In a line equipped with a faulty circuit detector, after malfunction or fault is found and repaired,
The display must be reset from its "fault" display state to a "normal" display state. Many prior art indicators must be manually reset using a non-conducting device known in the art as a "hot stick". Other fault detectors include means for automatically resetting the indicator to a "normal" state once a normal or steady state load current has been present for a predetermined period of time.

Self-reset fault detectors typically include
Mechanical flags or other visual indicators, trip circuits for indicating a fault on the indicator simultaneously with the occurrence of a predetermined amount of current in the conductor being monitored, and normal steady-state load current in the conductor being monitored. It uses a periodically operating reset circuit that transitions the display to its reset or "normal" state upon restoration.

Since the sensor is often located in a relatively inaccessible location, the indicator should be placed far away from the sensor to provide repair personnel with a better location to visually inspect the indicator. Is often desirable. In such situations, the sensor and indicator portions of the detector of the faulty circuit have typically been connected by wires. In one typical application, such a sensor is mounted on the primary or high voltage side of the distribution transformer, while the indicator is located far away on the low voltage or secondary side. Sensors and remote indicators connected by conductors lead to undesired conditions in which the insulation of the conductors may be broken leading to ground faults and other situations. Previous methods used to disconnect the high voltage side sensor from the low voltage side indicator included the use of conductors made of carbon impregnated material. Such conductors have a very high impedance, which imposes a significant limitation on the functionality of the display. Moreover, the wire is still a conductor of current and may still provide a current path to ground potential or secondary voltage.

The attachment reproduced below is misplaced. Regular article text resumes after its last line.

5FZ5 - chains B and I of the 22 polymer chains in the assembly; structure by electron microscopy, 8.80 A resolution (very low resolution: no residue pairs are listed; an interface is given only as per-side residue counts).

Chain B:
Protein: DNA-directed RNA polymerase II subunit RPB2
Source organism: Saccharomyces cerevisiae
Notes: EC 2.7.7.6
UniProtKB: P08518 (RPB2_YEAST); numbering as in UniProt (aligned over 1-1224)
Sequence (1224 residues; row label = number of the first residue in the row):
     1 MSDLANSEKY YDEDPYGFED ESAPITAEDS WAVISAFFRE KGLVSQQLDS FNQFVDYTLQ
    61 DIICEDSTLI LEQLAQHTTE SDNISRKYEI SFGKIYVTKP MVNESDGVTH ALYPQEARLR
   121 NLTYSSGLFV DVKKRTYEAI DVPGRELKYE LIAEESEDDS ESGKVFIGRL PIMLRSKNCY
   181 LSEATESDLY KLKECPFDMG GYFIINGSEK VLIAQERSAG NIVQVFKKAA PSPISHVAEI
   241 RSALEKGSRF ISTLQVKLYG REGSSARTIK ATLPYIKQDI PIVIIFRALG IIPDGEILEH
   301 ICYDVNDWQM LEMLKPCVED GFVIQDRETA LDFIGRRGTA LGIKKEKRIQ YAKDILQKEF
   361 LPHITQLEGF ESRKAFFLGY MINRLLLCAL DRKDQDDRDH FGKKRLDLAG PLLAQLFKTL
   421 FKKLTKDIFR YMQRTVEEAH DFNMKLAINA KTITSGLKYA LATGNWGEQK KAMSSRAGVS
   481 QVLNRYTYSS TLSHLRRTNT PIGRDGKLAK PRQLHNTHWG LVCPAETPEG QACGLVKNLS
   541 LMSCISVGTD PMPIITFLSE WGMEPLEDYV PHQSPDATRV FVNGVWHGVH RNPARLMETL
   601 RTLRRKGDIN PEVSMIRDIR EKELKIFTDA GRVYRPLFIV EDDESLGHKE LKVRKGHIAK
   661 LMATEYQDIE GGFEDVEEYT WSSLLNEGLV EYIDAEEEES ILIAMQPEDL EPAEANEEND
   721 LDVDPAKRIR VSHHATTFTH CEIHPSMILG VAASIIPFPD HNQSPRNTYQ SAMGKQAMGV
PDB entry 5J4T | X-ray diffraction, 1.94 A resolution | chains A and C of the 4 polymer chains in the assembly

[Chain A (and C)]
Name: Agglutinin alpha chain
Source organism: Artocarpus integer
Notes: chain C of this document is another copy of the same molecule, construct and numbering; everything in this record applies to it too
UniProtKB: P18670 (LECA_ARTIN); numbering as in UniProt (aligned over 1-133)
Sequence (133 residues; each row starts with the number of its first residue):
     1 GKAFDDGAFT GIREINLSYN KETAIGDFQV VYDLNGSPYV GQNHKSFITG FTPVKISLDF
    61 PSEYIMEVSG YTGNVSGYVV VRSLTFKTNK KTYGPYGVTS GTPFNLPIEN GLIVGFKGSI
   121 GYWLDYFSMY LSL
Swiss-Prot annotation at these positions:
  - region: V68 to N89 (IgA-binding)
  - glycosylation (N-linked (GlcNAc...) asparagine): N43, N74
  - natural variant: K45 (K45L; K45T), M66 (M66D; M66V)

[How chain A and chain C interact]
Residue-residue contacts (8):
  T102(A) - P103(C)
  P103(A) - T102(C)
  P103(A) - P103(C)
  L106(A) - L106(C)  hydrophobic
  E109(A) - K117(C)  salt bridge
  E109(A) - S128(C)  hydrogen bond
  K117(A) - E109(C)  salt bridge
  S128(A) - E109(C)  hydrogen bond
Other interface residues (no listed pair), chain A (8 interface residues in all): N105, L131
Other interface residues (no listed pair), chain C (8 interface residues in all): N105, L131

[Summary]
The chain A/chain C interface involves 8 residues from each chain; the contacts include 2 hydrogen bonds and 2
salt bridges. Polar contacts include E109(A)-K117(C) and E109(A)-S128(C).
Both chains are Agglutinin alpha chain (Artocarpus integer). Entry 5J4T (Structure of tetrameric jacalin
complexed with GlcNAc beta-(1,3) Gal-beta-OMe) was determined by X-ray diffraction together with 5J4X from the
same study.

[0007]